SEOUL, South Korea - North Korea said Jan. 11 that the United States had offered food aid and a suspension of sanctions if it halted its uranium enrichment program.
The comments by a foreign ministry spokesman to Pyongyang's official news agency were the first by the North on the issue.
Before the sudden death of the North's leader Kim Jong-Il on Dec. 17, there were several media reports that such an agreement was imminent.
At talks in July last year, Washington "proposed to take confidence-building steps such as suspension of sanctions, as well as food aid" in return for a "temporary suspension" of uranium enrichment, the North's spokesman said.
Experts say the uranium program disclosed in November 2010 could give the communist state a second way to make nuclear weapons. The disclosure spurred efforts to revive stalled six-party nuclear disarmament negotiations.
The U.S. and North Korea last year held two rounds of bilateral talks aimed at restarting the negotiations last held in December 2008.
A third round was reportedly scheduled in Beijing before the announcement of Kim's death put the process on hold.
The spokesman's statement suggested that a deal was still on the cards if the U.S. raised the amount of food it is willing to offer. "We will watch if the U.S. truly wants to build confidence," it said.
Washington says any decision to offer humanitarian food aid would not be linked to other issues, but the spokesman accused the United States of politicizing the issue.
Robert King, U.S. special envoy for North Korean human rights, met senior North Korean foreign ministry official Ri Gun in Beijing in December to discuss a possible resumption of U.S. food aid.
South Korean media reports at the time said the North had agreed to suspend its uranium program while the U.S. would provide up to 240,000 tons of food.
The U.S. pledged 500,000 tons of rice in 2008. Shipments stopped the following year amid questions over transparency of the distribution, and Pyongyang told the Americans to leave.
The North's spokesman said Jan. 11 the U.S. had failed to provide 330,000 tons of the amount promised three years ago.
In recent talks it "has drastically changed the amount and items of provision contrary to the originally promised food aid", the spokesman said, adding this raised doubts about Washington's willingness to build confidence.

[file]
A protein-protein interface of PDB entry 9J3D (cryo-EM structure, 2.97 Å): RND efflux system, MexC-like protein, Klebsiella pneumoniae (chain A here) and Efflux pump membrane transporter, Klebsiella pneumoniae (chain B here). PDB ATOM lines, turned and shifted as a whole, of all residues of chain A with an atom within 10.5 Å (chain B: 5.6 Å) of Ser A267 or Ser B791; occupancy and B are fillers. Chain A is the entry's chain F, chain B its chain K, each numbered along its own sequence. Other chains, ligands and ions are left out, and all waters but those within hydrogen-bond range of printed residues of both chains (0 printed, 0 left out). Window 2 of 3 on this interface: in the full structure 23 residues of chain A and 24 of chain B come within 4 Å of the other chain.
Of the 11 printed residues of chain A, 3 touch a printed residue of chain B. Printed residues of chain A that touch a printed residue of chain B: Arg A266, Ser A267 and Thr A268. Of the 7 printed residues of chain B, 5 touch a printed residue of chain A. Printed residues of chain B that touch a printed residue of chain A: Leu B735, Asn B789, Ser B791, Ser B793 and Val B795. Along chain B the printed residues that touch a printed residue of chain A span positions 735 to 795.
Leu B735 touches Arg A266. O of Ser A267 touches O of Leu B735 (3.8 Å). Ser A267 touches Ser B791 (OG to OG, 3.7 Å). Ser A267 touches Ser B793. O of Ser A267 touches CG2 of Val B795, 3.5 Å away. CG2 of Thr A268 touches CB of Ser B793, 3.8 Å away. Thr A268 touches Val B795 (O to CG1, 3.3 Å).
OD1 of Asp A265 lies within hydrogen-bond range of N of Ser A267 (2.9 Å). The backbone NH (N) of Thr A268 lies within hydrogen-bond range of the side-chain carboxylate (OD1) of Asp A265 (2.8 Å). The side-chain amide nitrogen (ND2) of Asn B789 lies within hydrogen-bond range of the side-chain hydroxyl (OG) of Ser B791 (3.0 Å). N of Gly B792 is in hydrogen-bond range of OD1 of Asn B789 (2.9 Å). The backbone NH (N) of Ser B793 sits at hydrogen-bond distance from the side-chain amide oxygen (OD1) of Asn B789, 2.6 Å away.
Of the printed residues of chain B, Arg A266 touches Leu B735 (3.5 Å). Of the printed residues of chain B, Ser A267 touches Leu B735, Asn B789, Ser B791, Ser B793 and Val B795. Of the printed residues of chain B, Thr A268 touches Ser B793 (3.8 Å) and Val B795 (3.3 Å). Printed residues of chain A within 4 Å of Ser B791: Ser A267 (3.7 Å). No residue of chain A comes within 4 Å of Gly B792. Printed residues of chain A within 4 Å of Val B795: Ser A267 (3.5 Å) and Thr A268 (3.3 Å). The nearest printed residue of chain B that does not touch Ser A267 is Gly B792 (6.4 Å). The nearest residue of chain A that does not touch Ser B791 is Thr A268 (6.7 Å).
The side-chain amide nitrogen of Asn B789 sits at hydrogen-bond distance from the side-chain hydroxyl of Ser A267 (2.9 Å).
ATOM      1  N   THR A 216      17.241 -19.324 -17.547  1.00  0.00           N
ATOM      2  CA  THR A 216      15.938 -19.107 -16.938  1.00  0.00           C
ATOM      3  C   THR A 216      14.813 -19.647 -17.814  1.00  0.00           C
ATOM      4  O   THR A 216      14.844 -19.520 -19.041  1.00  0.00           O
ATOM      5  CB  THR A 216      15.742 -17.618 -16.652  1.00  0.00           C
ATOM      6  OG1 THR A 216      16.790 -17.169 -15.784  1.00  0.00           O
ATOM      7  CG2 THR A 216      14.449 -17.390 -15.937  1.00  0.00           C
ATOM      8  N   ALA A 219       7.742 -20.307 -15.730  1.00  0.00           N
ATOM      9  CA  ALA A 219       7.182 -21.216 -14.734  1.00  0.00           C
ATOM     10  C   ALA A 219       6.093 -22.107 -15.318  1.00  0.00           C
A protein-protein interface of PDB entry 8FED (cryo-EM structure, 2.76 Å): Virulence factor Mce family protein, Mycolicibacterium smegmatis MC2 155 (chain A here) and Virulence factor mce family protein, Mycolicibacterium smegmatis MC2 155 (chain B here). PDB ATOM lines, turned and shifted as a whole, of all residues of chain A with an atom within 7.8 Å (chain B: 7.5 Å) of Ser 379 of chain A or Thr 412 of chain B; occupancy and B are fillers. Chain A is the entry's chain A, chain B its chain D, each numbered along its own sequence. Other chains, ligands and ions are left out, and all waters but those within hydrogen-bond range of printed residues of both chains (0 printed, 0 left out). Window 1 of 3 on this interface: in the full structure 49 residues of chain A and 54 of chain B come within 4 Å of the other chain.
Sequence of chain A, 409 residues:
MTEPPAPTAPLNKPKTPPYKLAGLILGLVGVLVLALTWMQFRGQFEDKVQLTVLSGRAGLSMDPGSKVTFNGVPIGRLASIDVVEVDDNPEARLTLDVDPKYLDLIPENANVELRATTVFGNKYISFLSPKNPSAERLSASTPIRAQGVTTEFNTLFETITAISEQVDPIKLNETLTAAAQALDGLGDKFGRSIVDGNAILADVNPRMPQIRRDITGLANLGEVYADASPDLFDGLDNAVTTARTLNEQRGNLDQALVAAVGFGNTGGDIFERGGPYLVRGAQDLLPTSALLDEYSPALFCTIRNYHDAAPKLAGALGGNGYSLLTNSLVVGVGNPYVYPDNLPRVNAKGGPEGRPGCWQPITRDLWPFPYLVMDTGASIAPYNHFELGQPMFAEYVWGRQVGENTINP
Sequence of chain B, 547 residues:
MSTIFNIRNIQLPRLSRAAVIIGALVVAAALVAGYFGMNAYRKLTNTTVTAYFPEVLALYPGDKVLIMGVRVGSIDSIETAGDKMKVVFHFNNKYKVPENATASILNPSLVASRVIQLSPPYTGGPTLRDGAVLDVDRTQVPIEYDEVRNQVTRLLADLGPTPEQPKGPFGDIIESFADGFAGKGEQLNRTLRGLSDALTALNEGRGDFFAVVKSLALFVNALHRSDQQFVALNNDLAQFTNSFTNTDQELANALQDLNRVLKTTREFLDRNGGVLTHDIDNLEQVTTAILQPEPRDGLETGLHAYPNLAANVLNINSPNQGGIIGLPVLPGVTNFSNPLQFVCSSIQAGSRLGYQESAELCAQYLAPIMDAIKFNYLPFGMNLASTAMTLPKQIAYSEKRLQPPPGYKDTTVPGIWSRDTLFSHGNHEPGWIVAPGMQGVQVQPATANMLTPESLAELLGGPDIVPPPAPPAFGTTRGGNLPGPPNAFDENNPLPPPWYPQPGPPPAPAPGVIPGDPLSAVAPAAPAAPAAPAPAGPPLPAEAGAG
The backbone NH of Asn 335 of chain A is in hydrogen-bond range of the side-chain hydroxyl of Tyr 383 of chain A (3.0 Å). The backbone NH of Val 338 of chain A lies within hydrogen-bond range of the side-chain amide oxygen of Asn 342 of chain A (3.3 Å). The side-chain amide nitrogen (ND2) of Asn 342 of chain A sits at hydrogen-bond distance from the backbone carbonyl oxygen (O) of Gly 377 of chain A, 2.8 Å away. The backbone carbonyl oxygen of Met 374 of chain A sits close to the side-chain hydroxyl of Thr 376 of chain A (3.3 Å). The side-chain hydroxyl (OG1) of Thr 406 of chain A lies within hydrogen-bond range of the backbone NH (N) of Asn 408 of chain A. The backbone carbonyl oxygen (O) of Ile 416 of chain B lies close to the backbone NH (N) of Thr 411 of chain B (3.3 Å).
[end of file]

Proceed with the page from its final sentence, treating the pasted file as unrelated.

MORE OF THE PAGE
The U.S. is offering high-energy biscuits and similar nutritional supplements in its latest package, rather than rice which could be diverted to the military or the elite.
UN agencies that visited in February 2011 said six million North Koreans - a quarter of the population - need urgent aid in a nation where hundreds of thousands died in a famine in the 1990s.
MIRANSHAH, Pakistan - The deadly U.S. drone campaign in Pakistan's tribal zone resumed with a missile strike that killed four militants, two months after a NATO raid that killed 24 Pakistani soldiers.
The CIA campaign had reportedly been suspended to avoid worsening relations between the United States and Pakistan after the deadly Nov. 26 incident, which eroded even more the thin veneer of trust between the wary allies.
The four militants were killed late Jan. 10 when two missiles struck their compound on the outskirts of Miranshah in North Waziristan, a lawless tribal region near the Afghan border, security officials said.
The attack set the building on fire, and flames could be seen from the roofs of houses in Miranshah, which lies three miles away, residents reported.
It was the first missile strike in Pakistan since Nov. 17. It remains to be seen if it presages a new round of attacks on Taliban and al-Qaida-linked militants based in the remote territory bordering Afghanistan.
November's strike by NATO helicopters triggered outrage in Pakistan and aggravated tensions in an already shaky relationship with Washington. The incident prompted Islamabad to block alliance supply convoys heading to Afghanistan.
Islamabad also ordered the U.S. to last month leave Shamsi air base in western Pakistan, from where it is believed to have launched some of its drones. Others are thought to be fired from within Afghanistan.
A joint U.S.-NATO investigation concluded last month that a catalogue of errors and botched communications led to the soldiers' deaths. But Pakistan rejected the findings, insisting the strikes had been deliberate.
NATO's probe said that both sides failed to give the other information about their operational plans or the location of troops and that there was inadequate coordination by U.S. and Pakistani officers.
The U.S. drone campaign has reportedly killed dozens of al-Qaida operatives and hundreds of low-ranking fighters in Pakistan since the first Predator strike in 2004.
But the program has incensed many Pakistanis and fuels widespread anti-American sentiment throughout the country.
The Los Angeles Times reported last month that the U.S. Central Intelligence Agency had suspended drone strikes on gatherings of low-ranking militants in Pakistan due to the tensions caused by the campaign.
The latest drone strike came on the same day that a remote-controlled bomb killed 35 people and wounded more than 60 others in the troubled Khyber tribal region of northwest Pakistan.
The region had served as the main supply route for NATO forces operating in Afghanistan before the suspension triggered by the November incident.
There was no immediate claim of responsibility for the bombing but local residents suggested it was a tribal dispute.
The U.S. denounced the blast, which struck in a marketplace.
"By callously targeting innocent peoples, the extremists who planned and perpetrated this attack are just showing their contempt for the value of human life," State Department spokeswoman Victoria Nuland said.
"We remain deeply committed to working with Pakistan to address these kinds of terrorist threats and the results of violent extremism," she said.
Nuland added that Washington could not confirm reports that al-Qaida was behind the attack.
The border crossing for supplies to foreign troops fighting in Afghanistan remains closed. NATO said this month that it wants to get relations with Pakistan back on track "as quickly as possible" so it can be reopened.